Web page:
21st November 14
I’d like to start off by saying that the Young Investment Banking Programme really helped me enhance my decision making skills, and helped me realise that through team-work and constant scrutiny of economic and political events, you can make wise investment decisions which can help you and your client achieve enormous profits even in such a time of economic turmoil, where the financial wilderness is filled with bulls and bears, that is, the bear and the bull market. The Young Investment Programme helped me to understand if Investment Banking is the right sector for me, and as it turns out, it actually is.
We first started on with learning about the role of an analyst in an Investment Bank, and realised that it is one of the most crucial and stressful positions you will ever come across. It involves countless hours of research, determination and a knack for numbers, and specialisation in the creation of charts and constant speculation of future movements and trends in the market, and a little of overtime work in the weekends, which of course, most of us wouldn’t want. So what is the incentive to become an analyst? What drives them to go through such extreme stress? What motivates them? The answer is well, money. Money is the main driving force in Investment Banks, as the more analysing Analysts do, and if their analysis turns out to be correct, they are highly rewarded, with vast bonuses of course. Getting a job as an analyst in Investment Banks is quite vigorous due to intense competition; 50 people can apply for the same position in an Investment Bank, and you need to hope that you’re not the one who gets shortlisted along with the other 48 people who applied for the position. We also learned about the different kind of “sectors” in Investment Banks, that is, the front and the back office.
The back office involves a team of highly-skilled analysts who are the driving force of the firm; you can call them fuel and engine of a car. They use their expertise to analyse the market and come out with speculations, and are also responsible for combining financial products and creating complex financial derivatives, and then pass on this to the front office, that is, the brokers/traders. They then sell these complex financial products to their clients, and also advise on sound investment strategies which will both benefit the client and the firm, but not always. This is why Analysts have a key role, as they heavily scrutinise the market and speculate market movements. Analysts usually rely on technical analysis, while broker/traders usually rely on fundamental analysis.
Then we were given case studies with real up-to-date economic events, and were told to analyse, speculate and advise on sound investments, along with our team-members. This really helped us on our decision making skills as with team-work comes strong backing of sound investment plans. We were put in random groups with unknown people, and this also helped us in creating business relations with unknown people and create a strong, business-friendly environment which was probably the most important factor of this programme, as I realised, if you surround yourself with people that have the same interests as you (in this case Investment Banking), you can come out with very sound conclusions which can benefit you and your team.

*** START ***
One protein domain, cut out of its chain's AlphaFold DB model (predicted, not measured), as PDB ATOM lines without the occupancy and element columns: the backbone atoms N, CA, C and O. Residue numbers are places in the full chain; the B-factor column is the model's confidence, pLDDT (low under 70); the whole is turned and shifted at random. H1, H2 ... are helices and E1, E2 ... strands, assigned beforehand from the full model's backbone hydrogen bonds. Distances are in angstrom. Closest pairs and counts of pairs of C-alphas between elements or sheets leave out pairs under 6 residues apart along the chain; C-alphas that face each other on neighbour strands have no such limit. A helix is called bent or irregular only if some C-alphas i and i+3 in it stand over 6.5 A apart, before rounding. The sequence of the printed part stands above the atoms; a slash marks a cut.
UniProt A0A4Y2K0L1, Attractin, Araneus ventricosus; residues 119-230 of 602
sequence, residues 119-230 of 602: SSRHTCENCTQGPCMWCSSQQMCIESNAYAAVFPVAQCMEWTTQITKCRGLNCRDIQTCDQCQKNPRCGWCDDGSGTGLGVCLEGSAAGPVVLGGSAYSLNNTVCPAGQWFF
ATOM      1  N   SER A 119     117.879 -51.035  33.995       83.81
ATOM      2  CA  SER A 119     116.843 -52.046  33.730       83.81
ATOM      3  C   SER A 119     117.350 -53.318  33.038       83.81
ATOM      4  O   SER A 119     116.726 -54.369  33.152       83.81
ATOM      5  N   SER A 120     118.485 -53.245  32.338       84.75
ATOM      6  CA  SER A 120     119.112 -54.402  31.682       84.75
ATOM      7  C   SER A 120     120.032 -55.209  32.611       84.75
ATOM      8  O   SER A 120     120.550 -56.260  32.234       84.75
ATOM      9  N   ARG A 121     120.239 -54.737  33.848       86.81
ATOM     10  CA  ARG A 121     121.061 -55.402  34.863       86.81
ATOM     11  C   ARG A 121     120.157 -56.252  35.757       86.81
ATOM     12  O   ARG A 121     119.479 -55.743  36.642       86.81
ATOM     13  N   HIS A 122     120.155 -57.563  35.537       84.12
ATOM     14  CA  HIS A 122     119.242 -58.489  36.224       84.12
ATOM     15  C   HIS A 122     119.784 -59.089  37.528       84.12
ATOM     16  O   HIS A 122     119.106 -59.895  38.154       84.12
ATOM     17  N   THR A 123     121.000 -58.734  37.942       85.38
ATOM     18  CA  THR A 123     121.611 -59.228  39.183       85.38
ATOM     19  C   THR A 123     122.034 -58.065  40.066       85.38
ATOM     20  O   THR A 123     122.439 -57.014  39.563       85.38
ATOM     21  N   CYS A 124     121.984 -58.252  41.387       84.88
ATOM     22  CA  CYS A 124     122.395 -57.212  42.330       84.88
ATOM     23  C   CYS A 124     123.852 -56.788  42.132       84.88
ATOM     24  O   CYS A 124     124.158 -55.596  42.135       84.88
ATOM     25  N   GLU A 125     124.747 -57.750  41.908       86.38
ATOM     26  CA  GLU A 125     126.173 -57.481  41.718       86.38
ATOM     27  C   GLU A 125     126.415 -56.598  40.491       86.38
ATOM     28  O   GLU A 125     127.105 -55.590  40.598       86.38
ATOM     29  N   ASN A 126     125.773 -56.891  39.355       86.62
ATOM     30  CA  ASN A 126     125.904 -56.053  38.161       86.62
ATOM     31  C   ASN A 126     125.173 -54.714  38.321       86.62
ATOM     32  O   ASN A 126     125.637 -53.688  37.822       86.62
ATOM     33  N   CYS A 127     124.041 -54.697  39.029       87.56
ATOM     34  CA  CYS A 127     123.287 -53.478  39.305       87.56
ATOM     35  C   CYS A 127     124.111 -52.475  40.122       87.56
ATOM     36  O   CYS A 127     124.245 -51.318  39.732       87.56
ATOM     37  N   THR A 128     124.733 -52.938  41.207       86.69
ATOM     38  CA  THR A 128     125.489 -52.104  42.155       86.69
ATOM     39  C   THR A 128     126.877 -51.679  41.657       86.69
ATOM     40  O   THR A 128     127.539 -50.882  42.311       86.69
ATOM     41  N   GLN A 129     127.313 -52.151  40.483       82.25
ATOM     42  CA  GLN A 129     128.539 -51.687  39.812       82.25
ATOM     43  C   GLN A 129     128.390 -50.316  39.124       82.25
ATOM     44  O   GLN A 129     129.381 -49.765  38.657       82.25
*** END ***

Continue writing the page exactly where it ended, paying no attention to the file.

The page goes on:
After that, we learned about the role of Brokers/Traders in Investment Banks. This seemed very glamorous as movies like “Wall Street” and “The Wolf of Wall Street” portray the life of a broker/trader in a very positive manner, as they usually receive very high financial rewards and can afford to buy expensive, flashy sports cars. Would I call it glamourous? Yes and no, as this is probably the most competitive job environment in the entire investment banking industry. Traders/Brokers are required to find countless number of clients, dial numbers over 600-1000 times a day, and convince clients to use their financial services. As you see, this can be quite stressful, but the stress is worth the financial reward received during these jobs. We learned about the different kind of investors, Institutional investors and Retail investors. Both of them have a very important role towards generating profits for an Investment Bank, yet financial services to the both of them vary very much.
During the end of the programme, we learned about the subjects and degrees required to get into Investment Banking, and also learned about the interview process and construction of C.V’s for job applications. The people who introduced us to Investment Banking were professional bankers from the industry, and were well qualified people with success stories.
I believe this programme was a crucial part of my life towards success, and recommend it to anyone who wants a glimpse of what Investment Banking is all about!
DLD College London Student